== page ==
Landlords should ensure that they will obtain a sufficient premium to make all that extra work and investment worthwhile. I would require an absolute minimum of 25% over the unfurnished or part furnished rent.
Is a landlord happy to invest the extra time in furnishing the property and the maintaining it once in place.
If landlords do decide to furnish their property in order to get a premium rent, then the next question is….
There will be all the obvious items: a bed, sofa and appliances such as a washing machine, fridge freezer and cooker. A landlord will also need storage such as wardrobes and draws as well as tables and chairs for meal times. For a landlord to make the place feel a bit more comfortable it’s probably worth having some kind of coffee table for the living room and then some free standing lighting will help a landlord to show their property in its’ best light.
If the property is aimed at very short term lets then other items such as cutlery and cooking equipment such as pots and pans should also be provided. A few well chosen decorative rugs and pictures may also help to provide the finishing touch and help bring about a higher rent or quicker let for a landlord.
It is true that a small amount of accommodation is also provided completely unfurnished. That is without even appliances. This is appropriate where a property is let long-term by a landlord under say an Assured Tenancy where the tenant has considerable security of tenure.
However, the most popular route for landlords is to ‘part furnish’ a rental property. Providing basic appliances such as fridge freezer, washing machine and cooker - items which are now considered ‘essentials’ in most tenants eyes, and are unlikely to be owned by tenants below 30 years old who have not previously owned a property, and make up a significant part of the rental market.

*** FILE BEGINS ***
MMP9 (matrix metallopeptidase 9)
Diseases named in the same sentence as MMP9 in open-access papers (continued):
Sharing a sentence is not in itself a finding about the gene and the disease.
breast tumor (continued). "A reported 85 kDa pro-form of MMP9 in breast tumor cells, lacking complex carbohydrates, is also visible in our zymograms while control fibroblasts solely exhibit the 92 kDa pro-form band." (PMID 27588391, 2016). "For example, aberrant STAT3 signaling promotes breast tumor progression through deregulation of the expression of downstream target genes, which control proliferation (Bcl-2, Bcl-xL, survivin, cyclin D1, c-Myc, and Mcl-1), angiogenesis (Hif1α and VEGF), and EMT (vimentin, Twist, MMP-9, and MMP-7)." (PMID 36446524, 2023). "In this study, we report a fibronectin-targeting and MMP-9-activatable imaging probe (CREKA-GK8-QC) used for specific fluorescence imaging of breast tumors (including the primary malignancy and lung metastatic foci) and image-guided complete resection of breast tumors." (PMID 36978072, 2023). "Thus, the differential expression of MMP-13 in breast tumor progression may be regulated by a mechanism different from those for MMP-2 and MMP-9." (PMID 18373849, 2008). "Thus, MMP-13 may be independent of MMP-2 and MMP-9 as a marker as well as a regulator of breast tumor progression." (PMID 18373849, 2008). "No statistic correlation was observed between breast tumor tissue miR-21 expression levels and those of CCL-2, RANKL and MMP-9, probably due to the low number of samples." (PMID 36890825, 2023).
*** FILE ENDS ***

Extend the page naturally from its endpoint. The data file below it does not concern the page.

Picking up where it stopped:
This is the type of accommodation I have generally provided during my landlord career. For me it minimises the complications in managing the property. I personally don’t want to be called out every time a bed breaks or a handle snaps. At the same time this arrangement seems to satisfy the demands of the largest part of the tenant market who are looking for clean attractive accommodation that they can personalise with their own furniture and possessions.
Finally last but not least…. window treatments
For most landlords, its curtains! These are the most obvious solution to bare windows for landlords. For the uninitiated landlords, don’t think it’s a straight forward business so that a landlord can just ignore it. It’s a serious subject and for the uninitiated landlord there is a lot to learn.
First of all, should a landlord be putting them up at all, isn’t it the tenant’s job? It can be. Sometimes the tenant will express a preference to use their own. Generally in my experience is that most tenants are happy and even expect a landlord to provide them. What about the style and colour? Stick with the neutrals theme again. I would advise a nice cream colour. This should harmonise nicely with the cream walls and carpet! Seriously, landlords should remember the idea is to provide a blank canvas for the tenant. Not to dictate a landlords own design style or colours. I tend to introduce a little bit of interest by buying ones with a subtle pattern or weave.
If a landlord is buying an existing property there should be curtain rails already there. If landlords can, utilise them as it saves on the additional expense and hassle for a a landlord of buying and erecting new ones. Even if they are not great, once the new curtains are up no tenants will really notice. A word of warning for landlords! Before landlords rush off with their measurements to the nearest Ikea; make sure you are clear on the type of poles you have and the hooks you require. Don’t do as I have, career off with measurements in hand; only to arrive back with lovely cheap curtains, but the wrong sort.